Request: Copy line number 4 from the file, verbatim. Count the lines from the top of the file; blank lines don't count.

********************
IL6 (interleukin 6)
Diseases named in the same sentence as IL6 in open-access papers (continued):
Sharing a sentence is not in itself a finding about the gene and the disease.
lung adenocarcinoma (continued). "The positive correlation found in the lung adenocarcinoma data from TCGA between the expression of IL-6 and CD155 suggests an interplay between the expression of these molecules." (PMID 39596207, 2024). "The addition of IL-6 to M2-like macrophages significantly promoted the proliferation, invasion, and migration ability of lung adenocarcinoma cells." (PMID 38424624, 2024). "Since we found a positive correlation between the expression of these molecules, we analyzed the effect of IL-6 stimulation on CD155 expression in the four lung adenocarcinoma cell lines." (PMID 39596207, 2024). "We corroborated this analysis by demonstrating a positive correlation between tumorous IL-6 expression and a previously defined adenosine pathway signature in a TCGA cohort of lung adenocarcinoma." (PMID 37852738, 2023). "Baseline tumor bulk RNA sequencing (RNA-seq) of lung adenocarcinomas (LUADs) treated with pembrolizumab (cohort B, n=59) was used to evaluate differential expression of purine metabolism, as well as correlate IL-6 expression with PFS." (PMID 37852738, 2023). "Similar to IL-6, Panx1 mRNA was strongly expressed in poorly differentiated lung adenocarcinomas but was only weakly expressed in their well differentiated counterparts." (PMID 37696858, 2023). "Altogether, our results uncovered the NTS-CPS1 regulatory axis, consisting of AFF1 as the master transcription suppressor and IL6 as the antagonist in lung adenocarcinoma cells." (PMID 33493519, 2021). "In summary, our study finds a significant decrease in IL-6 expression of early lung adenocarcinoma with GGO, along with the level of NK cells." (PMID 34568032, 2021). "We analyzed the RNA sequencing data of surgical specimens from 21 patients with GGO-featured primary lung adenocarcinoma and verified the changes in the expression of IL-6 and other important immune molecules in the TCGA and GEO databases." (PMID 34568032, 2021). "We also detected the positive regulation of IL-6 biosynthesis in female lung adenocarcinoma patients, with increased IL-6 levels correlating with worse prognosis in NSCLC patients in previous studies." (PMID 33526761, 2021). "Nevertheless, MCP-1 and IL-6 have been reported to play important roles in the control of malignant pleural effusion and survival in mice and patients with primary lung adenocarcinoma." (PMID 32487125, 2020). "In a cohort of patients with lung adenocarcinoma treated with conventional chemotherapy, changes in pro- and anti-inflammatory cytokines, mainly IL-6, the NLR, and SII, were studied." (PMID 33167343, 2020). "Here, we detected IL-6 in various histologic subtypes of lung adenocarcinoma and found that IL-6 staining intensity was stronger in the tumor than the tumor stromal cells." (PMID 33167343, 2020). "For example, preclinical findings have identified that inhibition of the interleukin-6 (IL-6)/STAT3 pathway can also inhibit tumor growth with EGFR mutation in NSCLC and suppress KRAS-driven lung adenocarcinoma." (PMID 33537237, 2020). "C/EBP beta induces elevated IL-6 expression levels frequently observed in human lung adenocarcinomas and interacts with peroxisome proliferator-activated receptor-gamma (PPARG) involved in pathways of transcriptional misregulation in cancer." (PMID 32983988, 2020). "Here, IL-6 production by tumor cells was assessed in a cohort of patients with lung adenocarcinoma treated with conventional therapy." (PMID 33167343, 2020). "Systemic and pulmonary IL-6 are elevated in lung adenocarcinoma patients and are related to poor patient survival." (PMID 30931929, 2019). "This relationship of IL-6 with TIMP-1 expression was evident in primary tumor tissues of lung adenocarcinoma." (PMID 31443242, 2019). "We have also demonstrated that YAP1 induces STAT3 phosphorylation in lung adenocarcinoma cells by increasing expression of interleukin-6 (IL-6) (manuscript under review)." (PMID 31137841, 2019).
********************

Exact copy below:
lung adenocarcinoma (continued). "The positive correlation found in the lung adenocarcinoma data from TCGA between the expression of IL-6 and CD155 suggests an interplay between the expression of these molecules." (PMID 39596207, 2024). "The addition of IL-6 to M2-like macrophages significantly promoted the proliferation, invasion, and migration ability of lung adenocarcinoma cells." (PMID 38424624, 2024). "Since we found a positive correlation between the expression of these molecules, we analyzed the effect of IL-6 stimulation on CD155 expression in the four lung adenocarcinoma cell lines." (PMID 39596207, 2024). "We corroborated this analysis by demonstrating a positive correlation between tumorous IL-6 expression and a previously defined adenosine pathway signature in a TCGA cohort of lung adenocarcinoma." (PMID 37852738, 2023). "Baseline tumor bulk RNA sequencing (RNA-seq) of lung adenocarcinomas (LUADs) treated with pembrolizumab (cohort B, n=59) was used to evaluate differential expression of purine metabolism, as well as correlate IL-6 expression with PFS." (PMID 37852738, 2023). "Similar to IL-6, Panx1 mRNA was strongly expressed in poorly differentiated lung adenocarcinomas but was only weakly expressed in their well differentiated counterparts." (PMID 37696858, 2023). "Altogether, our results uncovered the NTS-CPS1 regulatory axis, consisting of AFF1 as the master transcription suppressor and IL6 as the antagonist in lung adenocarcinoma cells." (PMID 33493519, 2021). "In summary, our study finds a significant decrease in IL-6 expression of early lung adenocarcinoma with GGO, along with the level of NK cells." (PMID 34568032, 2021). "We analyzed the RNA sequencing data of surgical specimens from 21 patients with GGO-featured primary lung adenocarcinoma and verified the changes in the expression of IL-6 and other important immune molecules in the TCGA and GEO databases." (PMID 34568032, 2021). "We also detected the positive regulation of IL-6 biosynthesis in female lung adenocarcinoma patients, with increased IL-6 levels correlating with worse prognosis in NSCLC patients in previous studies." (PMID 33526761, 2021). "Nevertheless, MCP-1 and IL-6 have been reported to play important roles in the control of malignant pleural effusion and survival in mice and patients with primary lung adenocarcinoma." (PMID 32487125, 2020). "In a cohort of patients with lung adenocarcinoma treated with conventional chemotherapy, changes in pro- and anti-inflammatory cytokines, mainly IL-6, the NLR, and SII, were studied." (PMID 33167343, 2020). "Here, we detected IL-6 in various histologic subtypes of lung adenocarcinoma and found that IL-6 staining intensity was stronger in the tumor than the tumor stromal cells." (PMID 33167343, 2020). "For example, preclinical findings have identified that inhibition of the interleukin-6 (IL-6)/STAT3 pathway can also inhibit tumor growth with EGFR mutation in NSCLC and suppress KRAS-driven lung adenocarcinoma." (PMID 33537237, 2020). "C/EBP beta induces elevated IL-6 expression levels frequently observed in human lung adenocarcinomas and interacts with peroxisome proliferator-activated receptor-gamma (PPARG) involved in pathways of transcriptional misregulation in cancer." (PMID 32983988, 2020). "Here, IL-6 production by tumor cells was assessed in a cohort of patients with lung adenocarcinoma treated with conventional therapy." (PMID 33167343, 2020). "Systemic and pulmonary IL-6 are elevated in lung adenocarcinoma patients and are related to poor patient survival." (PMID 30931929, 2019). "This relationship of IL-6 with TIMP-1 expression was evident in primary tumor tissues of lung adenocarcinoma." (PMID 31443242, 2019). "We have also demonstrated that YAP1 induces STAT3 phosphorylation in lung adenocarcinoma cells by increasing expression of interleukin-6 (IL-6) (manuscript under review)." (PMID 31137841, 2019).